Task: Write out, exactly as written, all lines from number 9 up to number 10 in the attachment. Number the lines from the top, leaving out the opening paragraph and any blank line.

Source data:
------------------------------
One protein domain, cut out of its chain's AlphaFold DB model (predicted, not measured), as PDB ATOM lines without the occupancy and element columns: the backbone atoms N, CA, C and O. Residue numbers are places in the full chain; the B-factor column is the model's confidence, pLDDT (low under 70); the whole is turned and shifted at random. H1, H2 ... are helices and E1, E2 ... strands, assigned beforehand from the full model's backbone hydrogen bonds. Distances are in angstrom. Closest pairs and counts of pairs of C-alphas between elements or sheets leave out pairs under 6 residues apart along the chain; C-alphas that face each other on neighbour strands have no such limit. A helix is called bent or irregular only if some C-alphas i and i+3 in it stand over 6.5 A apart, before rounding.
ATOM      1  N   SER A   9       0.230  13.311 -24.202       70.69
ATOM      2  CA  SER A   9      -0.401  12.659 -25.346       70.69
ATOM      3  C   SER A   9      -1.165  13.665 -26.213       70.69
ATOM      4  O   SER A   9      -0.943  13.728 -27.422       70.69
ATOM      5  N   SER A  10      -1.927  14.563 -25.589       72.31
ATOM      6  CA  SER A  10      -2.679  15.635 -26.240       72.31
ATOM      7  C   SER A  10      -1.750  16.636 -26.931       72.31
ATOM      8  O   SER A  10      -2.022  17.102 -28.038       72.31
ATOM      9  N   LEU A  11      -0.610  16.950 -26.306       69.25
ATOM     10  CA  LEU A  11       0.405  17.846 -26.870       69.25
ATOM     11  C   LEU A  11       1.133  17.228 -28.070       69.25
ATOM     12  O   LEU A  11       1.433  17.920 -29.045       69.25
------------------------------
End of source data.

ATOM      9  N   LEU A  11      -0.610  16.950 -26.306       69.25
ATOM     10  CA  LEU A  11       0.405  17.846 -26.870       69.25